What does yr band name mean?
The convergence of parallel thought. Maybe. In Latin, it has something to do with birth.

What do y'all sound like?
Nobody else. Fucked up pop-music. Post post-punk. A touch of shoegaze and goth. Perhaps a bit of prog. We're not naming influences. We like a wide range of music, but we don't copy nobody.

Who y'all be?
Eriq - vox, gtr, bass, synth, noise
M - vox, gtr, bass, synth
Tommi - Drums & Percussion

How's it done?
We make music that is real. It comes from the three of us collaboratively. We use real instruments and machines. Our SUNN amplifiers are loud. The computer is merely the fancy reel to reel tape deck. No autotune, no sample replacement, no rhythmic correction, no post-programming crap. We don't fuck around with fake shit. We do it old school, in a small room, surrounded by metal bands (and the constant noise of Dr. Weird), a drunk janitor, and the crackheads out on Turk street.

What's this Crystal Venom record?
Crystal Venom is our 5th album release since 2008. It is our first album with M, who joined the band in late 2011. She and Eriq each sing half of the songs, and there's a lot of vocal interplay between them on this record. The album is a bit rawer sonically, as while we pushed ourselves musically, we didn't want to over-polish the songs with too much production. We kept it natural, and even recorded a couple of them live in single takes. There's definitely a pop feel to some of the tracks (Cry Wolf, Playing with Fire), but we're moving more towards weirdness and being more experimental (Going Galt, I Genderfuck). Thematically, the songs cover such topics as: super lame ex-boyfriends, pre-teen abortion, inverted objectivism, the corruption of the music industry, drug addiction, gender-queer identity, and something about a Black Thumb.





PARAE 2.13

Some context: We are PARAE from San Francisco CA. The band is currently comprised of Eriq, Tommi, and Maryann. Our new rock opera ORESTEIA is primarily an Eriq and Tommi record, with Maryann and eight of our friends helping out on vocals. Our debut album with Maryann as a full time member of the band - CRYSTAL VENOM - is in production and will be out in late Spring.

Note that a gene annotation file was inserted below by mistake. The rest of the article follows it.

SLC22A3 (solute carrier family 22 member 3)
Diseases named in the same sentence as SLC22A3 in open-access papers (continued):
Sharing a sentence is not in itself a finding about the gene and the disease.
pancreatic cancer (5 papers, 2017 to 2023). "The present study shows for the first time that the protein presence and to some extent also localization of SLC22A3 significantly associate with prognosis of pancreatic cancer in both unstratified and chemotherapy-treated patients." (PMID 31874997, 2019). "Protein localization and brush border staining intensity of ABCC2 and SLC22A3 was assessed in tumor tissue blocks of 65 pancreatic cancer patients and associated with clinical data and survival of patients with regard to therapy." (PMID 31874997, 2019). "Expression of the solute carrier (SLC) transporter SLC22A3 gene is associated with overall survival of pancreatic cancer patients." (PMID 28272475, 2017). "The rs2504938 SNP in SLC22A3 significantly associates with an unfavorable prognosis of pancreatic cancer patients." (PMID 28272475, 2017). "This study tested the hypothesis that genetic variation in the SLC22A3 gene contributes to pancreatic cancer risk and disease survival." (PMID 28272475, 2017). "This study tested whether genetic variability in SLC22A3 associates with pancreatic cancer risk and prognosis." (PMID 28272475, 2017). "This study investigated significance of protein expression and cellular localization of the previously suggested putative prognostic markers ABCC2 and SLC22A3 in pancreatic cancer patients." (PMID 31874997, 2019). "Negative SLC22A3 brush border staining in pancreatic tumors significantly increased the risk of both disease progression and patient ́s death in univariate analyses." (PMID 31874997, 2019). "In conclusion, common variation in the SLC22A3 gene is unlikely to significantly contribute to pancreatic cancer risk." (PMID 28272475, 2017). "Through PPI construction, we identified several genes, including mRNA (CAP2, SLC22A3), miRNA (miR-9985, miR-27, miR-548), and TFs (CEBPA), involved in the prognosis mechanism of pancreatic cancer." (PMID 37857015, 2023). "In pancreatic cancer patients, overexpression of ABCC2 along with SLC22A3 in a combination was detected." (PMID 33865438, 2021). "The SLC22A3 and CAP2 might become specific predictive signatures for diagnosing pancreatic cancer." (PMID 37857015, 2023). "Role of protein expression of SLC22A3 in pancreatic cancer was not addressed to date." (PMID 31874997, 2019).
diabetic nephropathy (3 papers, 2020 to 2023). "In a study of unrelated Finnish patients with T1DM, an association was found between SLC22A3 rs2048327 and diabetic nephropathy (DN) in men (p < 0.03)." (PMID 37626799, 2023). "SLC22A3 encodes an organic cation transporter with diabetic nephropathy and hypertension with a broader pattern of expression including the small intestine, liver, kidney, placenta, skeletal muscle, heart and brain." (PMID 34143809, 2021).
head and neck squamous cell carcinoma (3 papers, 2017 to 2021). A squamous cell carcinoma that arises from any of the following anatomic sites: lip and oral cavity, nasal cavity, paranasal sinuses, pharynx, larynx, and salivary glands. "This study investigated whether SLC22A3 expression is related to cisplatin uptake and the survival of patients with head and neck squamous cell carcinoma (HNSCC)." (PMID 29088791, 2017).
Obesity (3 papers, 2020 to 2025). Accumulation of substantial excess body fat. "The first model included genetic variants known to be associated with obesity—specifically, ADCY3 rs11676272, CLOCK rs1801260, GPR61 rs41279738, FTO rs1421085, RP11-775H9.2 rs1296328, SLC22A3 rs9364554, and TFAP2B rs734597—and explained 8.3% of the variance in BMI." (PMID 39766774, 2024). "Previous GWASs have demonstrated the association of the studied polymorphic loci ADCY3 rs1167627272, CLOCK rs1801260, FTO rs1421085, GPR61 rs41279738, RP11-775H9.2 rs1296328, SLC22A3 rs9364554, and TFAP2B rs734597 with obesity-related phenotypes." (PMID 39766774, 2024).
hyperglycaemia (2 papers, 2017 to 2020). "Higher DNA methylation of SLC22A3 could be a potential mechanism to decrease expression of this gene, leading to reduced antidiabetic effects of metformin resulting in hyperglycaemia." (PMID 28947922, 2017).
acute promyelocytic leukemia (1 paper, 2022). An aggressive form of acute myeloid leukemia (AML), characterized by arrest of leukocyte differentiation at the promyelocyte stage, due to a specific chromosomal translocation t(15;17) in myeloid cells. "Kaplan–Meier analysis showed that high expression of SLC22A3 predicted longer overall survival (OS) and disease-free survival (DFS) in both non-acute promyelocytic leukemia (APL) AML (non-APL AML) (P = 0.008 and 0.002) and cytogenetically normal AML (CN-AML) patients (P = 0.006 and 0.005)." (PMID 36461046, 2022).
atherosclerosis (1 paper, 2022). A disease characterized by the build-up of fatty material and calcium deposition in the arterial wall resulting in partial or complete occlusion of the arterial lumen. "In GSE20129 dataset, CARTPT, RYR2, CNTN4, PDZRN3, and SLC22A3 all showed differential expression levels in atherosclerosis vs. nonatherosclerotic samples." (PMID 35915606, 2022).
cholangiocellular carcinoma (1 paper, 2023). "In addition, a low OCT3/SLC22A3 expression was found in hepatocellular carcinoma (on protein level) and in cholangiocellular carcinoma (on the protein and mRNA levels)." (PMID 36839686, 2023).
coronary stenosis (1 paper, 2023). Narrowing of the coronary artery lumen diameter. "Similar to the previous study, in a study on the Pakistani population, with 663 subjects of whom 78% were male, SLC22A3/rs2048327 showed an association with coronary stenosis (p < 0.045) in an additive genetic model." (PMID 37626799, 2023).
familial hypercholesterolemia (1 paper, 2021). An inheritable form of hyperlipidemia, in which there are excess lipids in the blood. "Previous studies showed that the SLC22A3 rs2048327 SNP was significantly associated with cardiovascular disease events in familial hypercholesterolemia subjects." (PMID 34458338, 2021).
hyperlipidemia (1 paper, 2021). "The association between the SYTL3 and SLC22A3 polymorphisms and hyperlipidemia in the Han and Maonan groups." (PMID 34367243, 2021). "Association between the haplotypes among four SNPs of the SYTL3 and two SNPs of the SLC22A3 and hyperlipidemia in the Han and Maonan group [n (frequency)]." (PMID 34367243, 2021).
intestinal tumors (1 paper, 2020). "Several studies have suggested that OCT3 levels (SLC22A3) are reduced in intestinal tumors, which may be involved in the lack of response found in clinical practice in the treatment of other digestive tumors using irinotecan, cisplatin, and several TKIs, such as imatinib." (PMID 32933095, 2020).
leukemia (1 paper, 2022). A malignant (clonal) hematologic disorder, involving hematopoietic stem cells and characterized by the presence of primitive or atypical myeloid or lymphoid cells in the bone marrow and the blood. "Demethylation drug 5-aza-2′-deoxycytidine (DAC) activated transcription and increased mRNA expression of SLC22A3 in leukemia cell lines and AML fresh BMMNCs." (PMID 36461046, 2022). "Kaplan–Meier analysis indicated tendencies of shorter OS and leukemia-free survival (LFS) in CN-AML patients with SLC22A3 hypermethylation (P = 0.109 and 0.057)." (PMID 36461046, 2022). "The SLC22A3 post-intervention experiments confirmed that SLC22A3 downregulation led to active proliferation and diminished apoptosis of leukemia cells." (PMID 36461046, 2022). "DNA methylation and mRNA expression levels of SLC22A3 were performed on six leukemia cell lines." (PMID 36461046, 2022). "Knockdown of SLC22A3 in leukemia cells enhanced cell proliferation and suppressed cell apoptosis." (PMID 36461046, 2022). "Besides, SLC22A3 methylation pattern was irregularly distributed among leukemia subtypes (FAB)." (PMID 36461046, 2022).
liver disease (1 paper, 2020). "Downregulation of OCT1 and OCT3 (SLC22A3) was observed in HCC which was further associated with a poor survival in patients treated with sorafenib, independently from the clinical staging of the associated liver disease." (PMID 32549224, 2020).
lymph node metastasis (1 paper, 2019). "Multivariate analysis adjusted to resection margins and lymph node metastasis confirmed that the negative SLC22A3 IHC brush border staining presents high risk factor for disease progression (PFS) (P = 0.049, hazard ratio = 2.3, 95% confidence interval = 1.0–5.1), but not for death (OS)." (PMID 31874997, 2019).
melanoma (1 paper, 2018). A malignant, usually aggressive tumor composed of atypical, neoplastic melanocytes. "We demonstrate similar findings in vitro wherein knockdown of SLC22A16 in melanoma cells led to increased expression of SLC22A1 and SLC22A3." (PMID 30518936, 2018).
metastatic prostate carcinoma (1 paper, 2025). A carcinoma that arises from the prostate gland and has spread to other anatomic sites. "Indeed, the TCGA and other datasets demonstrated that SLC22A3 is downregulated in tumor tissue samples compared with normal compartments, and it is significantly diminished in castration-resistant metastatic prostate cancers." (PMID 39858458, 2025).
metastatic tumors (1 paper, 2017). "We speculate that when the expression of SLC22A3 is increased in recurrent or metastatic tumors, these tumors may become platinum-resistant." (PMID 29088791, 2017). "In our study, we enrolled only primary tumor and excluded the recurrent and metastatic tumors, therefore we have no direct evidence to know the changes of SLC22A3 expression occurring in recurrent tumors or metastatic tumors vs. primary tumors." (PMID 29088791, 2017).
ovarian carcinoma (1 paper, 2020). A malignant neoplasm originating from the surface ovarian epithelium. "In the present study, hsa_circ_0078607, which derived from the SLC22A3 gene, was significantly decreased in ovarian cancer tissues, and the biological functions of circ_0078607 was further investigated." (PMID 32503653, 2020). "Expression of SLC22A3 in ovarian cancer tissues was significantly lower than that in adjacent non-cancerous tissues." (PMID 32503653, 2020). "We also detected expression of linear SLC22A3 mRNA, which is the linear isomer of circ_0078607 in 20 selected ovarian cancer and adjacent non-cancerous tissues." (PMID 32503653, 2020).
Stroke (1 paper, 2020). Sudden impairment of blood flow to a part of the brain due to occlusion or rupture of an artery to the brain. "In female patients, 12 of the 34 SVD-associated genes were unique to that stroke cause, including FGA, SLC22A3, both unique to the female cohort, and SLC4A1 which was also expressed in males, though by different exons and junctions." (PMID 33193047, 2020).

So a ridiculous rock opera? And it's based on an Ancient Greek text and full of old english phrases and dated linguistics?

Back in the summer of 2011 the band, as it was - Eriq, Tommi, and Jimo - basically imploded as Jimo unceremonious quit to pursue other endeavors. We managed to salvage the record we had been making, which became POST-CAMP / NONPLUSSED? I suppose it's a common experience for a band to fall apart or for a band-member to leave right as their best material is coming together and are perhaps gaining some momentum in their local scene. Unfortunately, we had what we felt was a great album and were unable to properly promote or tour behind it. What would you do? Get involved in a local theater project and start writing a Greek Rock Opera.

ORESTEIA began as a project for John Wilk at City College San Francisco. I was in an acting class and he mentioned off hand that he was planning a production of Aeschylus' The Oresteia, and that it would combine song, dance, and multimedia. When he said he needed someone to help him with the music, I casually offered up my services. Two months later, after his initial choice fell completely off the face of the earth, he hit me up.